Thank You Tony Duell



#4

I have been recently looking at the HP-41C Software library. Most of the applications there were submitted by J-M Baillard and Tony Duell. The ones Tony submitted includes .raw files which can be quickly downloaded into the HP-41C emulator offered by TOS. The documentation for these programs are found on the HP museum DVD and/or TOS. This makes the process of running these programs a breeze since one needs not enter a single line of code! I want to thank Tony for his brilliant contribution that makes it so easy to run HP-41C (and also converted HP-67) programs in the HP-41C AND Tom Okken's HP-42S emulator.

Namir


#5

Indded thanks are due to both these gentlemen.

Jean-Marc Baillard has single-handedly written a library of tremendous value, a real achievement that still today continues to grow on his own, dedicated site
http://hp41programs.yolasite.com

It's worth millions to anyone interested in calculator programming and of course Math. Thanks!


Edited: 5 Jan 2011, 2:26 a.m.


#6

Ángel, thanks for that link!

#7

I visit JMB's site frequently to see what new gems he's come up with.

Ángel, when are the quaternion M-code routines appearing?? :-)


- Pauli


#8

Quote:
Ángel, when are the quaternion M-code routines appearing?? :-)

I'll leave it up to Jean-Marc to decide that, but the theme is gaining momentum judging by the recent activity on his site!

#9

Hi Paul,

I've just added the quaternion M-Code routines.

Best wishes

Jean-Marc.


#10

Now to incorporate them into something like Ángel's complex stack support but for quaternions...

Unfortunately, I can't currently do M-code on my 41. I'll have to wait for the Newt to reach fruition...

- Pauli


#11

Quote:
Now to incorporate them into something like Ángel's complex stack support but for quaternions...

While it'd be possible to extend the "complex stack" concept to Quaternions (just by doubling the buffer size and modifying the housekeeping routines) I'm not sure that the benefits would be that noticeable - at least to warrant the programming effort.

Think that inputing quaternions requires the four real stack levels, and that the calculator display is not suited to display the four components together - it barely fits the two complex real and imaginary parts.

Anyway this is just a first-gut thought, maybe Jean-Marc has some suggestions on how it could be handled.

And Pauli, you can always use an emulator to do your MCODE programming... so roll up your sleeves and get to it! :)

Best,
AM

Edited: 7 Jan 2011, 3:00 a.m.


#12

Quote:
Anyway this is just a first-gut thought, maybe Jean-Marc has some suggestions on how it could be handled.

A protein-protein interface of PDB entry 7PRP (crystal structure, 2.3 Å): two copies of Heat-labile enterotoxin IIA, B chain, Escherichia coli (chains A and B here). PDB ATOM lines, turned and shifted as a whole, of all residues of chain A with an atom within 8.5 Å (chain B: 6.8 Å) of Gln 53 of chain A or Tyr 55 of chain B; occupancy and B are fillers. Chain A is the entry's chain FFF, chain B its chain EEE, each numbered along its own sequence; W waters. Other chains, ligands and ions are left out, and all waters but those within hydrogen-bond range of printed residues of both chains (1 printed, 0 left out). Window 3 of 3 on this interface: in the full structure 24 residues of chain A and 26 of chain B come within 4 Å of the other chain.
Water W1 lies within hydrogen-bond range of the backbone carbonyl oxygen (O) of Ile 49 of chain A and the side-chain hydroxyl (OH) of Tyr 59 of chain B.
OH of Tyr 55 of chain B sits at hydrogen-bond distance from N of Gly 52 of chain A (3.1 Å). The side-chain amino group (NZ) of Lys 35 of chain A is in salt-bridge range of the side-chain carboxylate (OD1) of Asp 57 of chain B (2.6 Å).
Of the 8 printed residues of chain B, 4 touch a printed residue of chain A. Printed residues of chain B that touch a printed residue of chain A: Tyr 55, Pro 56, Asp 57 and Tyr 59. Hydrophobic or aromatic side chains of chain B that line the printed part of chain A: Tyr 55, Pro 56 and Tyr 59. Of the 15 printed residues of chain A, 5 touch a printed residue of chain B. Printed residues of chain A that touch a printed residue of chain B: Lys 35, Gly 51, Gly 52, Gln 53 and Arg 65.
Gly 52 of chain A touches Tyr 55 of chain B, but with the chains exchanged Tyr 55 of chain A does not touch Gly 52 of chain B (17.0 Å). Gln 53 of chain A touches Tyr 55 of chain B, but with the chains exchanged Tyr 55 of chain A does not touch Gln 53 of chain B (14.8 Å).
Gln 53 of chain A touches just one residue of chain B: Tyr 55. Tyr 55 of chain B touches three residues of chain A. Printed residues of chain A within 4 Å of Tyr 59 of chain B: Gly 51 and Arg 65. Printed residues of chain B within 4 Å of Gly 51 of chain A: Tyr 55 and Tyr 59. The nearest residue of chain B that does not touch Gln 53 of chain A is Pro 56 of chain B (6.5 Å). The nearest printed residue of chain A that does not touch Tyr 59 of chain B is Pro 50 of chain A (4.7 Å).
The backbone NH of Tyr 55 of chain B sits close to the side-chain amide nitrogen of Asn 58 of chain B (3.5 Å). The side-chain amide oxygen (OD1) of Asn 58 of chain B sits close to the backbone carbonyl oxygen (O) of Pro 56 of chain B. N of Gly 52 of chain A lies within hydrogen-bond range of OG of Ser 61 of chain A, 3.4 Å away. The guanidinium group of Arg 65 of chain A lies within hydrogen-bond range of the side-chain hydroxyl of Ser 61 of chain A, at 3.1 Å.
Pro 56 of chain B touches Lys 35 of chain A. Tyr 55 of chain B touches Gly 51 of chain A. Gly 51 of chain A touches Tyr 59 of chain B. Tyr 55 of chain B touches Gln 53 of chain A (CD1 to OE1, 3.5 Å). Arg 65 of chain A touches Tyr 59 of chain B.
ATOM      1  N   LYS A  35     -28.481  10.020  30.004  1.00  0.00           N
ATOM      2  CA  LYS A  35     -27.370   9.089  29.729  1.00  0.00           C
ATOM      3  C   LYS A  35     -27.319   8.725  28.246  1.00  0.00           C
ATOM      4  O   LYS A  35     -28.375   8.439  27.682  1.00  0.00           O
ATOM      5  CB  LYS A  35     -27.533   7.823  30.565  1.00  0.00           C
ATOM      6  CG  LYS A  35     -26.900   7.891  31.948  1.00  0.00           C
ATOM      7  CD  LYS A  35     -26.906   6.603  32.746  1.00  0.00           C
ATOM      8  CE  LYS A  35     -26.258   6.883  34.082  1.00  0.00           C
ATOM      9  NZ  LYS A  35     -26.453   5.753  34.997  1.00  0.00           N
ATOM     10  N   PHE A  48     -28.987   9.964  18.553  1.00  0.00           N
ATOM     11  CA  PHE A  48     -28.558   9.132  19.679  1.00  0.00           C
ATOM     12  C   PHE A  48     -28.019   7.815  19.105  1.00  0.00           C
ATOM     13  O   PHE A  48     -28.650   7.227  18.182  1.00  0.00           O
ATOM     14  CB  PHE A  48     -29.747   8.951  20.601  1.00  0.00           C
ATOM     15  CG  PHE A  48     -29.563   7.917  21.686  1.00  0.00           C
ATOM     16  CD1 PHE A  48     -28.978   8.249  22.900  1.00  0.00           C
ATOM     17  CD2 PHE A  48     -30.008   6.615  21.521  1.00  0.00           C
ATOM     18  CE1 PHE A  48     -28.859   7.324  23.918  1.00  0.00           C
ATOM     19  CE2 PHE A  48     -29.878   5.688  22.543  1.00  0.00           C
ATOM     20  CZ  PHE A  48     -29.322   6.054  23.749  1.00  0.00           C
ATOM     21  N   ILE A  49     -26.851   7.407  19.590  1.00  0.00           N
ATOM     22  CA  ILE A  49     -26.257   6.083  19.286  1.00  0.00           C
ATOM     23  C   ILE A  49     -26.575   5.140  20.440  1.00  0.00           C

Just a thought. Complex support is a subset of quaternions so why not do both???


Quote:
And Pauli, you can always use an emulator to do your MCODE programming... so roll up your sleeves and get to it! :)

Yeah, I know about the emulators. I'd prefer to do it on the real device (which is what I take to work every day). Sadly, I've not bought anything M-code related yet, althought the Newt will be a must have.


BTW: I started assembly in the 1970's on an 8008 and am still doing it to this day on a variety of CPUs. I think I've suffered enough already :-)


- Pauli


#13

Quote:
I started assembly in the 1970's on an 8008 and am still doing it to this day on a variety of CPUs. I think I've suffered enough already

Recalls memories of my years with pdp assembler 1979 ± 4. I don't want to miss it, but that was enough for me ;)

#14

Quote:
Recalls memories of my years with pdp assembler 1979 ± 4. I don't want to miss it, but that was enough for me ;)

8, 10 or 11?

Suffered through them all :-)


- Pauli


#15

Assembler programming a pdp 11/10 with tremendous 64kB memory, 2.5MB fixed HDD plus another 2.5MB mobile disk plus 1600bpi magtape. Using other pdp 11 and VAX computers as well as IBM mainframes of that time. No PCs yet. Those where the days ... ;)

Forgot mentioning said pdp 11/10 was then sufficient for fast (i.e. kHz then) online acquisition and analysis of nuclear physics data in accelerator experiments. And - for our younger forumers - that device in a rack 2m high, 0.6m wide and 0.8m deep was mobile computing at that time ;)

FWIW

Edited: 8 Jan 2011, 3:39 a.m.

#16

Quote:
Just a thought. Complex support is a subset of quaternions so why not do both???

Well, it's not as simple as that. The complex buffer relies on the (real) stack levels Y&Z for synchronization before and after any complex function. That'd be completely different with quaternions of course. Add to that the fact that quaternion math isn't the same as complex (or real) math, and you'll have right there a couple of serious issues - or at least reasons why the complex buffer implementation isn't valid for quaternions without extensive mods.

Cheers,
'AM

#17

I agree. Jean-Marc's work is amazing!! I have contemplated programming some numerical algorithms and said to myself that it would not fly on an HP-41C, only to discover that Jean-Marc has already implemented these algorithms on an HP41C.


#18

Many thanks to all !


With respect to quaternions,

the module is going to be created.


Is it really useful? I don't know.

May be some quaternionic special functions

are not built-in in Mathematica?

But we can do it with an HP-41 !


All the Best

Jean-Marc.


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